Slow out of the gate. Resilient in the middle. Resounding by the final whistle.

Such phrases are just as apt to describe Saturday’s season finale as they are to wrap up Yale women’s lacrosse’s entire 2006 season.

No. 13 Cornell (10-2, 5-1 Ivy) came screaming into the first half with their Ivy survival on the line, opening up with a menacing barrage of shots that began to fall as halftime approached. Visiting Yale (9-7, 3-4) rebounded from the 5-0 deficit with a classic comeback as the clock ticked off the final minutes of its 2006 campaign, but came up just short in the tantalizingly close 9-7 final.

Saturday’s final score mirrors the final record of 9-7 for this season, hardly shabby considering expectations at the beginning of the year.

“Clearly this was kind of an up-and-down season,” midfielder Lindsay Levin ’07 said. “People were saying that this was a rebuilding year. But every game we went into, we went into thinking we could win, and it showed against Dartmouth, Princeton and Cornell.”

On March 25, the Elis were suddenly surprise victors over then-No. 13 Dartmouth and the newest dark horses on the Ancient Eight circuit. That, along with tight yet convincing losses to the Tigers and the Big Red yesterday, who, along with Dartmouth, are the only players left in the Ivy race this year, lead star middie Kat Peetz ’08 to expect big things next year.

“A game like today just says we’re a young team, but a young team that’s able to come back from a large margin,” Peetz said. “For us, it will just be a matter of putting it all together.”

But the Elis looked as if they had fallen back to square one in the first half at Ithaca.

The squad had come a long way from an early-season habit of slow starts, but a relapse seemed imminent when it could not get on the board in the first thirty minutes of Saturday’s affair. Cornell only held a 1-0 lead at 7:57, but it was then that a Katherine Simmons free position shot eluded Yale goalie Ellen Cameron ’08, effectively opening the floodgates for a four-goal Big Red run before halftime.

“Our problems were definitely on the offensive end,” Peetz said. “We saw that Cornell was weak on defense, and in the half we decided to change our strategy a bit to exploit their system. The defense was always solid, coming up with a lot of great saves and checks, it was just that we had trouble moving the ball around on attack.”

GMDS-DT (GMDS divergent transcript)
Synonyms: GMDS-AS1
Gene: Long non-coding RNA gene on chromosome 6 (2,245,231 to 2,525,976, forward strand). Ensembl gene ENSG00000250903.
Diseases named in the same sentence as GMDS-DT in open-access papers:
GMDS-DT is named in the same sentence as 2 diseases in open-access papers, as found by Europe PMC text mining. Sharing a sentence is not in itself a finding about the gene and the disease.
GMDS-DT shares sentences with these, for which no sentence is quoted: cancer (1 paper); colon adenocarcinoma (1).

A sense of mortality pervaded the halftime break. Regardless of the outcome, the Elis knew they had 30 minutes left of their season and could determine their legacy with their second-half play.

“We just realized that at that point we had absolutely nothing to lose,” captain Sarah Scalia ’06 said. “We’re going to leave everything on the field, just get on the go and attack their defense in the second.”

It did not take long for the Bulldogs to break through.

Peetz beat vaunted Cornell goalie Maggie Fava twice in the first two minutes after the break, and midfielder Taylor Fragapane ’09 followed up with her own offering at the 24:17 to go. All of a sudden, Yale had a battle on its hands.

But a two-goal deficit would be as close as the visitors would come. The two teams switched off goals over the next 15 minutes, with Cornell holding a 9-5 lead at the five-minute mark. With images of Dartmouth recalled, Warden led one last valiant run, depositing two final scores as the season ran out on the Elis. But the Big Red clung on, and, with No. 14 Dartmouth, stunning a favored Princeton squad several hundred miles south, are one of the final teams standing in what figures to a three-horse photo finish.

“We came out and got fired up with a few draw controls,” she said. “We knew the first half was not the way we wanted to end our season. And the second half just showed how much our defense has learned to play with each other, feeding into the middle of the [Cornell] eight, sliding, helping each other. We covered all of them pretty well up the middle.”

Saturday’s game was the last for an unusually small graduating class of four seniors. Scalia, wrapping up her Yale career along with Lonnie Sarnell ’06, Caroline Edsall ’06 and Carli Vogler ’06, was reflective as the bus returned through the rain-soaked woods of upstate New York.

“With four years of experience, of course I’m going miss it, and I’m just so glad that I did it,” she said. “But I’m so excited for the underclassmen. We improved a lot this year and graduated only four seniors, and next year they’ll have more big game experience and confidence.”